man-years of operation for each Cortex unit
meters per second is Cortex max speed
When most people send their recyclables off with the trash collectors, they think little of where it goes and what happens to it. While many people think that recycling is the best and only way to help the environment, there are actually some troubling problems plaguing the industry, most of which revolves around the inevitability of human error. That is, until Matanya Horowitz came along to revamp how the entire recycling industry works.
Fresh out of his Ph.D. program at the California Institute of Technology, Matanya Horowitz sought to combine his love of computer visuals and robotics with his desire to help the environment. After visiting a recycling center and realizing not only how challenging work conditions were, but how wasteful the process can be, Horowitz realized that this neglected industry needed a change.
“It was a great fit, largely because no one was really working on it,” said Horowitz. “Recycling facilities are completely overlooked, so it was easy to come in and try to find solutions.”
Today, many recycling facilities receive single-stream recycling, a process in which recycling is not sorted out before it is taken to a facility, but rather sorted by hand once it has arrived. This makes single-stream recycling, although the most convenient way to recycle for households, extremely susceptible to human error. Horowitz noticed this, and decided to come up with a solution; co-founding Cognitive Robotics with his old college roommate–now known as AMP Robotics– he created a robot named AMP Cortex to revolutionize recycling.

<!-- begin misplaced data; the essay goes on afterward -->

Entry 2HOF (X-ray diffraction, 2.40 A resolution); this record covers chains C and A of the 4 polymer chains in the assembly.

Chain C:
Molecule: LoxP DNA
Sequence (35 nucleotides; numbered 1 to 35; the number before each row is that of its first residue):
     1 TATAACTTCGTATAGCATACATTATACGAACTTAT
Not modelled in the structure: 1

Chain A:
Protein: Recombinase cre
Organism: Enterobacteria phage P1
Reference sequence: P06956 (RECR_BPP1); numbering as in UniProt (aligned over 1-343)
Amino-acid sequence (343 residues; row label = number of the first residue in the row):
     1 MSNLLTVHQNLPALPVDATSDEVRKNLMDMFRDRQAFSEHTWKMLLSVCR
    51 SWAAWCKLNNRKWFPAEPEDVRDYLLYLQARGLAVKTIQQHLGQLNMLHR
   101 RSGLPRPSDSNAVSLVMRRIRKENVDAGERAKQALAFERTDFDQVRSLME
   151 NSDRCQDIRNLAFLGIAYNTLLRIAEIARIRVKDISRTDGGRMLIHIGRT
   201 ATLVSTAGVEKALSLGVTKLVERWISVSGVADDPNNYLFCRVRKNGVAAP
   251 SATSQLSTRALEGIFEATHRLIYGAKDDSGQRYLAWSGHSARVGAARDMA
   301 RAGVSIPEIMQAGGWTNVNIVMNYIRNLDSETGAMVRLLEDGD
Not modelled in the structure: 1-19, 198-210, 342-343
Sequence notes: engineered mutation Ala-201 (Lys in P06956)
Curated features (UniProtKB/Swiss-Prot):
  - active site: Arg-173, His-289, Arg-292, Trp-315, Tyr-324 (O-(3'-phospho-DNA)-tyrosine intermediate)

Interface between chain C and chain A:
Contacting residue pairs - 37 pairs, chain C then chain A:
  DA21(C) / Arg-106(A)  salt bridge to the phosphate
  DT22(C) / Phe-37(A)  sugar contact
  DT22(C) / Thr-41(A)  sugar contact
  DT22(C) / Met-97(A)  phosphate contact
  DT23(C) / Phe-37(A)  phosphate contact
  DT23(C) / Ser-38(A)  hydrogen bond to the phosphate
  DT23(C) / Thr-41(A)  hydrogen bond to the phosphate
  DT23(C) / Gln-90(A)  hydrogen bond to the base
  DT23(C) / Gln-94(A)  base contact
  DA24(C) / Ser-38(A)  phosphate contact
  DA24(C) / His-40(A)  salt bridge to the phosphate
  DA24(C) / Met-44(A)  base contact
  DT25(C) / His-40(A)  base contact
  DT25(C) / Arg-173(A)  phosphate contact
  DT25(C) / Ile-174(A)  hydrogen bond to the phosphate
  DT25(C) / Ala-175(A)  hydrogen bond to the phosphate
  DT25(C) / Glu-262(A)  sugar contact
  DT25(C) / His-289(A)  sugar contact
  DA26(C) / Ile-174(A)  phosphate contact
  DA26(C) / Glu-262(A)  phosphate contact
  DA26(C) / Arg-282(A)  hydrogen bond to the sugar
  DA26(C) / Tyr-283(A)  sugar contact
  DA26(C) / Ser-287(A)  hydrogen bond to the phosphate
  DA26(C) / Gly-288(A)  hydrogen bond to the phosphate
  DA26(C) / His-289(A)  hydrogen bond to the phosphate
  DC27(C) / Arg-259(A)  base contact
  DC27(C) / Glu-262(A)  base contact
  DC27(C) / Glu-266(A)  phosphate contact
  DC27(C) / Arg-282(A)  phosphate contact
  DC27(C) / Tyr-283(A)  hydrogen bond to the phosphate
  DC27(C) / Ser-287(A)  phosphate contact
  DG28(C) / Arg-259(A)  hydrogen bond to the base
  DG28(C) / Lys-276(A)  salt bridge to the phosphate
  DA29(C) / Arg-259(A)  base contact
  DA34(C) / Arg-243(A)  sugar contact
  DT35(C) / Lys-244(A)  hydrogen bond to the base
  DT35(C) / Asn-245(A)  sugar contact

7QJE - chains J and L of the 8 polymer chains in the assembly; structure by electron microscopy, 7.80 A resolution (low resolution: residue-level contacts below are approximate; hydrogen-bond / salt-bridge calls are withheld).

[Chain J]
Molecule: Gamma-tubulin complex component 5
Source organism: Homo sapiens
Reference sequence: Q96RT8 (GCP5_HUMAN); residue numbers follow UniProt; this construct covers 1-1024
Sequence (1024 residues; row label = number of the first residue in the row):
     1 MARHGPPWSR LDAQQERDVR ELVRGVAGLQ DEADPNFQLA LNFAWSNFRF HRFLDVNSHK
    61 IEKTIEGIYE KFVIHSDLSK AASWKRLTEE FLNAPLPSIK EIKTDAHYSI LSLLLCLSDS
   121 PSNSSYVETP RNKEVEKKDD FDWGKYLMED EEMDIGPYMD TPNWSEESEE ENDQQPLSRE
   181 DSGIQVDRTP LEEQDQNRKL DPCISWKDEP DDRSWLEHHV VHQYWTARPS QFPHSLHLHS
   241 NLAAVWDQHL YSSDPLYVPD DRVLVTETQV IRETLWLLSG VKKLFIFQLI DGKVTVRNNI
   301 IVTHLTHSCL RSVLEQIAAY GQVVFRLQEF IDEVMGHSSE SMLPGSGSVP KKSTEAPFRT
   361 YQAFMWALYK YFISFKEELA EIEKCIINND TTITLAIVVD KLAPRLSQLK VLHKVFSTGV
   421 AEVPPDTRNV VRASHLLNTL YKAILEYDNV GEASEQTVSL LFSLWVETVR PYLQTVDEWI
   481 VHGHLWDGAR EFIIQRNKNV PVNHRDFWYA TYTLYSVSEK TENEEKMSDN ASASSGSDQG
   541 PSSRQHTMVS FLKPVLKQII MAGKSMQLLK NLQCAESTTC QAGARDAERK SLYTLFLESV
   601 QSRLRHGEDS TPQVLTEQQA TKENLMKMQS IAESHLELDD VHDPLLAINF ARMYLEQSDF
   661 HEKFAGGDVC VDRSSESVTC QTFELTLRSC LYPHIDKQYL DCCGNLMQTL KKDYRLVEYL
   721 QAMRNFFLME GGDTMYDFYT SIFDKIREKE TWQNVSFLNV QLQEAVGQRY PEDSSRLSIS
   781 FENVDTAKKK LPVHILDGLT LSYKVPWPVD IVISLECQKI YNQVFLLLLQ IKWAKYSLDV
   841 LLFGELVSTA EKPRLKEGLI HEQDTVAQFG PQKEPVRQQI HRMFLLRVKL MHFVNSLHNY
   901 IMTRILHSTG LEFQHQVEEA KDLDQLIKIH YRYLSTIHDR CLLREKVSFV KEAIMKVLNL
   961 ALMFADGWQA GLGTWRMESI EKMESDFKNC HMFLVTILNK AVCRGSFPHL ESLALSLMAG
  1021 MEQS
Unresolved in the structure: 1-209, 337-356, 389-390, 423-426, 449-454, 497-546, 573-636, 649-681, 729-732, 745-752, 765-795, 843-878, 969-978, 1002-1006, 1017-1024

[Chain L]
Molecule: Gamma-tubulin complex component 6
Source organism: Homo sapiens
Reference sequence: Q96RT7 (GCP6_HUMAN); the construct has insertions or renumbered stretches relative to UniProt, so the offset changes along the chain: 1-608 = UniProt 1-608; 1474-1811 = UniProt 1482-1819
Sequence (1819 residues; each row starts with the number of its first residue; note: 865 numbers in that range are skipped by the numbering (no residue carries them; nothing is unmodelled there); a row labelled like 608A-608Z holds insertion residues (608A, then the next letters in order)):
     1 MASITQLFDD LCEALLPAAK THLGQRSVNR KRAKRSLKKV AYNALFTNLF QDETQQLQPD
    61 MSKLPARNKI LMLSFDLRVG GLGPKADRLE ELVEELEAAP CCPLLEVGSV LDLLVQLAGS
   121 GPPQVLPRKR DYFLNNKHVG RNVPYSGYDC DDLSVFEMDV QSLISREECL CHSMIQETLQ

Combining artificial intelligence with computer vision software and robotics, this spider-like robot can recognize material, including logos, and sort them out at 60 picks per minute through single-stream recycling. Instead of 34% of materials thrown out due to “contamination,” Cortex can make recycling more efficient with no waste, while simultaneously cutting costs by over 50%.
In addition, the Cortex is built to fit existing conveyor belts, so there are no retrofit costs, and installation can take place over a single weekend, so there is a very low burden for a recycling facility to install this apparatus. According to Horowitz, Cortex’s implementation could absolutely revolutionize the recycling industry, not only by cutting costs, but by bringing flexibility to often inflexible facilities, unsuited for the changing variations in recycled materials being used in the country.
Due to the rapid expansion and workload, AMP Robotics has had to work extensively with other Colorado companies, including Alpine Waste and Recycle, where the first robot prototype was tested. While Cortex is currently focused on sorting cartons, Horowitz hopes to expand its knowledge to be able to sort every kind of recycling material. The innovation of Cortex has thus been a widely collaborative effort in order to keep our environment as clean as possible. Widespread implementation of Cortex may still be quite a ways away, but their progress is promising for a cleaner, more efficient future in recycling.
Horowitz cites Colorado’s Office of Economic Development and International Trade (OEDIT) as one of the reasons why AMP Robotics has achieved what they have so far. As a Colorado-based Advanced Industry company, they were able to receive an Early Stage Capital and Retention grant of almost $100,000 in 2016, helping AMP “get off the ground.” They continue to raise funds through venture capitalists and grants, and hope to expand their operations soon.
But why Colorado? “I’m from Colorado, first of all, and operating here just makes sense,” Horowitz said. “It’s cost effective to operate here, and since there’s so much talent already in the state, we have no problem finding anyone to help us get bigger and better. I really see the potential in this thing.”
AMP Robotics currently has six employees, but they hope to hire more contractors soon. You can learn more by visiting the Colorado Public Radio interview with Horowitz.